Now, adventuring is the number one way to make gold. This could be via bounties, royal quests, or raiding dungeons. But everyone knows about these, and they are generally railroaded. They aren’t the only means to make gold.
Fighting – Gladiator Style
Fight pits are a great way to make money in Dungeons and Dragons. You may think that only Fighters or Barbarians would be successful but think about that for a minute.
Even if you can’t use magic, any class would likely tear a random street fighter apart. You may be level 1, but you’re still an adventurer. Party members are not your average citizens.
Using Your Craft
If you’re a member of an artisan’s guild or something similar, then you already have a craft you can use to make money. If you’re not, then you have to get creative. For example, let’s say you’re a typical Rogue.
You may not have a specific craft at first glance, but there’s a lot you can do with lockpicking. Or perhaps you’re just a Druid who can sell some really tasty good berry wine in bulk.
Gambling is an easy way to make money if you get lucky or if you have good Sleight of Hand. The latter requires some cheating. If you’re okay with that, then you can make a lot of gold coins at the right table.
But if you want to refrain from cheating, you’ll have to get lucky. Bards can get lucky, but they have to do so by finding a way to make an ability check. That said, if you have proficiency with cards or dice, you can use the bonus.
Bards are the ideal class for this, but anyone with high Charisma can succeed in making dough this way. All you have to do is play an instrument, sing, or street perform in another way.
Ideally, you can get gigs at the palace, so you don’t have to rely on tips. These gigs are usually flat-rate gigs where you can make a ton of gold each night. The more renowned you get, the more gigs you’ll pick up.
Buying (or Stealing) and Selling Goods
I prefer to buy and sell goods, but if you have good Sneak and Sleight of Hand skills, you can steal. Stealing is much better profit, but it’s also more dangerous. I prefer the Charisma route.
Use Persuasion to barter with shopkeepers. Then, sell what you get with a markup in a different town. It may not be easy to make money back quickly – especially if you steal – but over time, you can make loads this way.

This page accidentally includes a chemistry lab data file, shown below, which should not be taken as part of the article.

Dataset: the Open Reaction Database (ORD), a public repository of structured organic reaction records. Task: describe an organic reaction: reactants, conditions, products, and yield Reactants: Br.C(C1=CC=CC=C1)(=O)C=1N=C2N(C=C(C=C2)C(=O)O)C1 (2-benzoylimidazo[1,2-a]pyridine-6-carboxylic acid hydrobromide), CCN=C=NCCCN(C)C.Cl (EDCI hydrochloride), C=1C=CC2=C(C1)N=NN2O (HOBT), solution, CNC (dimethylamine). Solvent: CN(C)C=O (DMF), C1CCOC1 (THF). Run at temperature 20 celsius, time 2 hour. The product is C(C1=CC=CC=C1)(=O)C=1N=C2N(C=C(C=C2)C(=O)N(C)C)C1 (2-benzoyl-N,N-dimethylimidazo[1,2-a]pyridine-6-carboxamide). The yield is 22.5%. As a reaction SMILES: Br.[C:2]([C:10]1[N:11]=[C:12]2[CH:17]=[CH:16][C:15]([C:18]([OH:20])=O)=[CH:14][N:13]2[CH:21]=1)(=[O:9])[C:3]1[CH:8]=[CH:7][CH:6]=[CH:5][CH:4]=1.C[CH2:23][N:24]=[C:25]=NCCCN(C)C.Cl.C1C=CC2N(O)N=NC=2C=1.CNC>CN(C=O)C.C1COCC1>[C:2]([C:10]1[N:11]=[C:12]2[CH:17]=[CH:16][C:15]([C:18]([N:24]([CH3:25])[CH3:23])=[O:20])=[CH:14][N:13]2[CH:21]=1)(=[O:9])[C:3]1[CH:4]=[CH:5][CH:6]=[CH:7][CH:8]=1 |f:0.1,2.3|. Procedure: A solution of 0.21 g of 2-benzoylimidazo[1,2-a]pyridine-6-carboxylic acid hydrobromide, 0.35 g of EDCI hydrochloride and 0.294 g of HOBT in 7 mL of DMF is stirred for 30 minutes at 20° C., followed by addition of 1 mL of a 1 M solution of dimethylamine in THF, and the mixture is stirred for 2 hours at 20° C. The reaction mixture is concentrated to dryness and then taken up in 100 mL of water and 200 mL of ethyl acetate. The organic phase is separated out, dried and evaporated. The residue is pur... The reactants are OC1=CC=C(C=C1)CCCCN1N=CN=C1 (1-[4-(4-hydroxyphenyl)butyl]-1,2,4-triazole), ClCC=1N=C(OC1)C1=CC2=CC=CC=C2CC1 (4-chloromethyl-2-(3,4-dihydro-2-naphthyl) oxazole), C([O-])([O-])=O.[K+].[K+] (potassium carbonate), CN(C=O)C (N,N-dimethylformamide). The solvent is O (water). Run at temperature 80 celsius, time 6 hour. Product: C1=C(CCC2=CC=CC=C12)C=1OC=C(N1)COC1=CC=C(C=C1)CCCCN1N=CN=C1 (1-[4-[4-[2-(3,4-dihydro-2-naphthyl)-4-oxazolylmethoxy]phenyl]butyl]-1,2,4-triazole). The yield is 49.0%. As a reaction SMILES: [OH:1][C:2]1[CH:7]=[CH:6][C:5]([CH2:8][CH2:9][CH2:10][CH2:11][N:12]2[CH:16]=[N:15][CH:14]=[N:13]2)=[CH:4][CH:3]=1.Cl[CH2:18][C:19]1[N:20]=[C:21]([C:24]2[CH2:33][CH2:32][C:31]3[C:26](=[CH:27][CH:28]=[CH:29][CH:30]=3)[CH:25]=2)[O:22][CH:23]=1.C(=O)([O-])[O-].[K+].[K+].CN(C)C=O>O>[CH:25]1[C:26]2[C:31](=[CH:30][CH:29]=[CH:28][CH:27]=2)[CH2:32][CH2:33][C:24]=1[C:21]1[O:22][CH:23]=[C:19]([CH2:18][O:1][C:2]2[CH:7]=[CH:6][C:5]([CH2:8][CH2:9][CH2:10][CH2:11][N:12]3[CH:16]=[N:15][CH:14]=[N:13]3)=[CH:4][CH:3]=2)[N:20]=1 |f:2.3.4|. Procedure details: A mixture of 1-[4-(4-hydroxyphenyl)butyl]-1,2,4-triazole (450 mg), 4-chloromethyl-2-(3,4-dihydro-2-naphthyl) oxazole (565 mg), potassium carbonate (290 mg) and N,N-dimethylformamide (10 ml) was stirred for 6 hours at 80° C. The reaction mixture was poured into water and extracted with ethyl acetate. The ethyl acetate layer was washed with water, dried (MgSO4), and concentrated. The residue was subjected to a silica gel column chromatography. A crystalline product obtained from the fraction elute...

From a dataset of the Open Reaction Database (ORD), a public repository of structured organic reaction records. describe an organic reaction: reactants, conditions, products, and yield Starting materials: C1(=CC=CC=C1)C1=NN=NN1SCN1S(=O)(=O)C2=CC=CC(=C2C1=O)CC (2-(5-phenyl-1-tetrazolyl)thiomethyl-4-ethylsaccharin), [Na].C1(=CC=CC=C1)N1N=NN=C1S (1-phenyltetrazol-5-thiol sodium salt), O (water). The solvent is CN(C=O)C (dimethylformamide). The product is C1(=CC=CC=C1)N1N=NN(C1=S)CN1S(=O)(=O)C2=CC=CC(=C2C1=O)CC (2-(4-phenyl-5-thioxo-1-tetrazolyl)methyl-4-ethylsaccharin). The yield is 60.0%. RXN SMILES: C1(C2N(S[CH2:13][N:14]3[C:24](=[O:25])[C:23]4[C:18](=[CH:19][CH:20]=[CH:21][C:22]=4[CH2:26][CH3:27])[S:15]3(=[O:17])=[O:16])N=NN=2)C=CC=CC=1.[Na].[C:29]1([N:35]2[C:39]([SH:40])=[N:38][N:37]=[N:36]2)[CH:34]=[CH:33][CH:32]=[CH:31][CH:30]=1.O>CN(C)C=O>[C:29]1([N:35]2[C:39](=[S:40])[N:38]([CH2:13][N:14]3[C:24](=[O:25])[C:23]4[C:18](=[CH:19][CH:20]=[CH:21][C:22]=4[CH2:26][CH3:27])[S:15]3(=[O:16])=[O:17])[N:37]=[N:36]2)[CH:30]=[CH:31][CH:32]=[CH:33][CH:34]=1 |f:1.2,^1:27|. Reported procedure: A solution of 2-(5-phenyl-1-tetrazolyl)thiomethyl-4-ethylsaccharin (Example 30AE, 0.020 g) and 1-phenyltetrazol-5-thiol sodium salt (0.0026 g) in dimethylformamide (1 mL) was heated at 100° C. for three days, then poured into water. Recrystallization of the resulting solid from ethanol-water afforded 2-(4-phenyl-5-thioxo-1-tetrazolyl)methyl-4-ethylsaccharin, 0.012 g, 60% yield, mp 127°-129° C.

Teach or Tutor
There is no limit to what you can teach in DnD. If you know how to do it – without innate powers – then you can teach it. You can either tutor one-on-one, or you can teach classes.
You can teach fighting techniques, potion-brewing, or anything else you can think of. I’d choose a few options so that you can always find students and pick which pays the best.
Farm – The Old-Fashioned Way
I don’t mean farm monsters. I mean farm animals and produce. Produce will be hard to make much off of, but if you can start a sheep farm, you can hire someone to shepherd it and check back regularly.
That way, you can get mutton, hoofs, and wool to either use or sell. While it won’t be your primary source of income, it’s never a bad idea to start your own business that runs itself.
By party, I mean host them, not attend them. Choose a busy city and host a bomb party that people are aching to attend. Have an entry fee that is enforced by your Barbarian friend.
This can be done in any city; of course, make sure that it is hype enough to entice NPCs. You can have your most charismatic party member invite people – making each attendee feel special.
Question: Does Starting Gold 5e Matter?
Answer: In most cases, no, it doesn’t matter. It can if everything lines up perfectly, but most of the time, you can double your gold in one session if your focus is to make more gold.
Question: Who Gets the Most Starting Gold 5e?
Answer: If you want the most starting gold possible, choose Bard, Cleric, Fighter, Paladin, or Ranger for your class. Stack that with Knight background for an easy 150-plus starting gold.
Question: How Much Starting Gold Should I Have in 5e?
Answer: Although it varies, each player should have around 50gp to start with. This can be less or more, but it’s a good gauge if you decide to give everyone the same amount of gold.
Question: How Much Starting Gold for Higher Levels in 5e?
Answer: The Player’s Handbook doesn’t outline this, so DMs have been making it up. You can start with the same amount regardless or do a multiplier depending on your class and background, starting gold at level 1.
Question: How Much Starting Gold Does Artificer Get?
Answer: So, the Artificer doesn’t have a defined starting gold in 5e. Most DMs end up using the same method that the Wizard uses as it’s a good average, with 4d4 X 10gp being the random amount.
Does Starting Gold in 5e Matter?
In the end, starting gold won’t make a huge impact on how your game goes. You can quickly make just as much as the highest character starts out with, even if you are a poor Monk.
The need for gold doesn’t even appear for a while in most campaigns. All you need is a silver piece or two, and you can get yourself room and board. Anything else is a luxury for a few levels.
I prefer to focus on making gold after the campaign starts. Sure, starting gold can buy you a weak potion, but the real gold starts coming in once you start adventuring. In D&D, you choose your path.